The study will be a 3-month double-blind placebo-controlled trial of 250 mg of acipimox three times daily in 30 patients with HAART lipodystrophy. The primary clinical endpoint of this study will be the change in fasting triglyceride concentration, comparing baseline values to those obtained after 3 months of acipimox or placebo. Insulin sensitivity, an important secondary endpoint, will be determined by hyperinsulinemic euglycemic clamp studies. Rates of lipolysis in the fasting state will be quantified by a 3-hour infusion of stable isotope-labeled glycerol. Indirect calorimetry will be used to assess changes in resting energy expenditure. Cross-sectional computed tomography (CT) imaging of the thigh and abdomen will allow for measurement of visceral and subcutaneous fat areas. Dual energy x-ray absorptiometry (DEXA) will be used to determine whole body fat mass.


Ages Eligible for Study:   18 Years to 65 Years   (Adult)
Sexes Eligible for Study:   All
Accepts Healthy Volunteers:   No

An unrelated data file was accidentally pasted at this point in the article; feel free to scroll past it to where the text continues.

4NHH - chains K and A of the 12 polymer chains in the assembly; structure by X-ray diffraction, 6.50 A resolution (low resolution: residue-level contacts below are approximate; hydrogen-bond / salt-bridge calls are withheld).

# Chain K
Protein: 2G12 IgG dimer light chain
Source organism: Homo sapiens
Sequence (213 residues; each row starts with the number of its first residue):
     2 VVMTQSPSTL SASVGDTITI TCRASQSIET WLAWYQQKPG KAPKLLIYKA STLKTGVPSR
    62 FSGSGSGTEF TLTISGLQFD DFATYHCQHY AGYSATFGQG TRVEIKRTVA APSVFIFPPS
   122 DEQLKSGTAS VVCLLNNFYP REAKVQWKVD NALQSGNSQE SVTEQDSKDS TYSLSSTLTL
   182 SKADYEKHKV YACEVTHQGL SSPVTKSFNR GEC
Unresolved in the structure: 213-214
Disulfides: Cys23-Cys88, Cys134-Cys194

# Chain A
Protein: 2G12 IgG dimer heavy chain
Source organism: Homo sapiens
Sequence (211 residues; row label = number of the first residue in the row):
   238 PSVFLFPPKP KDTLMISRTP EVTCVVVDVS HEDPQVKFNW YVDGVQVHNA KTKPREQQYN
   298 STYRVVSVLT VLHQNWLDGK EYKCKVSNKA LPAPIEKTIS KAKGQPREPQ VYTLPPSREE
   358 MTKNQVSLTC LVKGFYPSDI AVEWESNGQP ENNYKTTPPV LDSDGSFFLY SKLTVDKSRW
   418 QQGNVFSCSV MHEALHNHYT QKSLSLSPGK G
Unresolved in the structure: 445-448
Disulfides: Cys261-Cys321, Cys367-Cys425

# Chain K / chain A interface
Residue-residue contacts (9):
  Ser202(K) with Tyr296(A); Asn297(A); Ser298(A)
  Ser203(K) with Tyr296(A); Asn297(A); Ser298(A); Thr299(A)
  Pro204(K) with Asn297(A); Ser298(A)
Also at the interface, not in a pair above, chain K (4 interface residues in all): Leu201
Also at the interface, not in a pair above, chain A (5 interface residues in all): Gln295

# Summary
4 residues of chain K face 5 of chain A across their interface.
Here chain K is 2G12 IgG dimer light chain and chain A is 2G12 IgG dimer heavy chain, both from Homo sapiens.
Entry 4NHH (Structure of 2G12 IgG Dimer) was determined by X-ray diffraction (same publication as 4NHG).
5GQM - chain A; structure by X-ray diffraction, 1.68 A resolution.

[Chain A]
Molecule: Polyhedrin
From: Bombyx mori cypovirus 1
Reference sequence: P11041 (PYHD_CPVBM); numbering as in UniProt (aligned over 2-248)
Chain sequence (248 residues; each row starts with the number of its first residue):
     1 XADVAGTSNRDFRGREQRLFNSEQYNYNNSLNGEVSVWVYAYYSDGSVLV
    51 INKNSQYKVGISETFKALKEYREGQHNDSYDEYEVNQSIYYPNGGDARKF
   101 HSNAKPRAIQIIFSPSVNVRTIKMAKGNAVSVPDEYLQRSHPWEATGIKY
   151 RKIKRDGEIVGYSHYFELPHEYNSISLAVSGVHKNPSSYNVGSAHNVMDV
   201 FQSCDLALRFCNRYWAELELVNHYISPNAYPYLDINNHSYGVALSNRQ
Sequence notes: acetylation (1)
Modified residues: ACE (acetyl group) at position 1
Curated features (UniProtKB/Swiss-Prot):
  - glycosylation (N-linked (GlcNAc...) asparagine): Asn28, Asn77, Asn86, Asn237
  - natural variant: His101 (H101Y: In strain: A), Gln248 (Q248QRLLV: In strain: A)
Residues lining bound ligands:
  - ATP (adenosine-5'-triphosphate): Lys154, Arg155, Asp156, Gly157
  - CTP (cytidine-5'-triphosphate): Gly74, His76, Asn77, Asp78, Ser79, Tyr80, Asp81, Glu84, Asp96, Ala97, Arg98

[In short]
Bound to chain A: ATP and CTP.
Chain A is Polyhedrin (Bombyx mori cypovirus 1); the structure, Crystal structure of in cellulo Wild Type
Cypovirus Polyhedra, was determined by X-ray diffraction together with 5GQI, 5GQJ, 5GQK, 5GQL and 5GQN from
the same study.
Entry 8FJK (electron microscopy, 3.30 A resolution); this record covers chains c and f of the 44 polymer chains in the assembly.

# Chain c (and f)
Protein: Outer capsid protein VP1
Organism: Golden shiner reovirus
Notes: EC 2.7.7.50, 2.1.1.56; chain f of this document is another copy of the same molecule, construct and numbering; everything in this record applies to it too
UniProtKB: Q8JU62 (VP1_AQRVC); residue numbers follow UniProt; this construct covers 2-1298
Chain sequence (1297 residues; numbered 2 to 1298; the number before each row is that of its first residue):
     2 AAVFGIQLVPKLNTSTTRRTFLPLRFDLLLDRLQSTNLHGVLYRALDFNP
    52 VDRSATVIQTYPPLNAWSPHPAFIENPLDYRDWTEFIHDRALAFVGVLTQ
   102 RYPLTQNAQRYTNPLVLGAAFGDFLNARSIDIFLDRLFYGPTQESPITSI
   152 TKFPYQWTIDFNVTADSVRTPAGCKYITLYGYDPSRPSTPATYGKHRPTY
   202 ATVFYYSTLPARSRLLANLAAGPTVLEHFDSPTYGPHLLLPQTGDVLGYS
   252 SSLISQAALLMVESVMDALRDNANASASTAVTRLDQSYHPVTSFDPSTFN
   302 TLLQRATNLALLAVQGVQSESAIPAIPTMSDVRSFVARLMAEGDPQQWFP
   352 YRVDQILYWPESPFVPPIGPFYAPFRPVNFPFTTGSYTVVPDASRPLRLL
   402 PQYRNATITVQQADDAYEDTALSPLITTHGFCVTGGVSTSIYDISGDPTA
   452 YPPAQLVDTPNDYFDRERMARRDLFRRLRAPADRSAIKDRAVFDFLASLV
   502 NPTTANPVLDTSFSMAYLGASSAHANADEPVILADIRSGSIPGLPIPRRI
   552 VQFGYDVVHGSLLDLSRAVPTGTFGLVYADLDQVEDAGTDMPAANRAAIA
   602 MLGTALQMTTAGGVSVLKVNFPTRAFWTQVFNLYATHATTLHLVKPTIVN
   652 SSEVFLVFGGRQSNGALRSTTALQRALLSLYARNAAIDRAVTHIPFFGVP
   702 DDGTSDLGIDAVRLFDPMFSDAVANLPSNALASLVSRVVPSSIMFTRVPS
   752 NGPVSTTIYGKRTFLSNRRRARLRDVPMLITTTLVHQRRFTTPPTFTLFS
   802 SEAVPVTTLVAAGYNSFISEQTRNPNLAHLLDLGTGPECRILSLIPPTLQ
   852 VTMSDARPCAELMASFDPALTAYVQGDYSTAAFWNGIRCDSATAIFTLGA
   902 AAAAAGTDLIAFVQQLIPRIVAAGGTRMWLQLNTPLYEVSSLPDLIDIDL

Inclusion Criteria:

  • Documented HIV infection
  • Stable antiretroviral regimen for greater than 3 months
  • Hypertriglyceridemia (fasting triglycerides greater than 150mg/dl)
  • Evidence of fat redistribution (e.g., increased abdominal or cervical fat, and/or decreased subcutaneous fat of the face, arms, or legs) on physical exam

Exclusion Criteria:

  • Current therapy with a lipid lowering medication (e.g., fibrates, HMG CoA reductase inhibitors, resins) or treatment with these agents in the 3 months prior to study entry
  • Current use of hormone replacement therapy, oral contraceptives for women, or supraphysiologic testosterone therapy in men
  • Fasting triglycerides greater than 1000mg/dl
  • Active alcohol or substance abuse
  • Active peptic ulcer disease
  • History of renal failure or serum creatinine greater than 2.0
  • Serious opportunistic infection within the 3 months prior to study entry
  • Hemoglobin less than 11.0 mg/dl
  • Elevated transaminase levels (AST or ALT greater than 2.5x the upper limit of normal)
  • Previously diagnosed diabetes mellitus or patients receiving current treatment for diabetes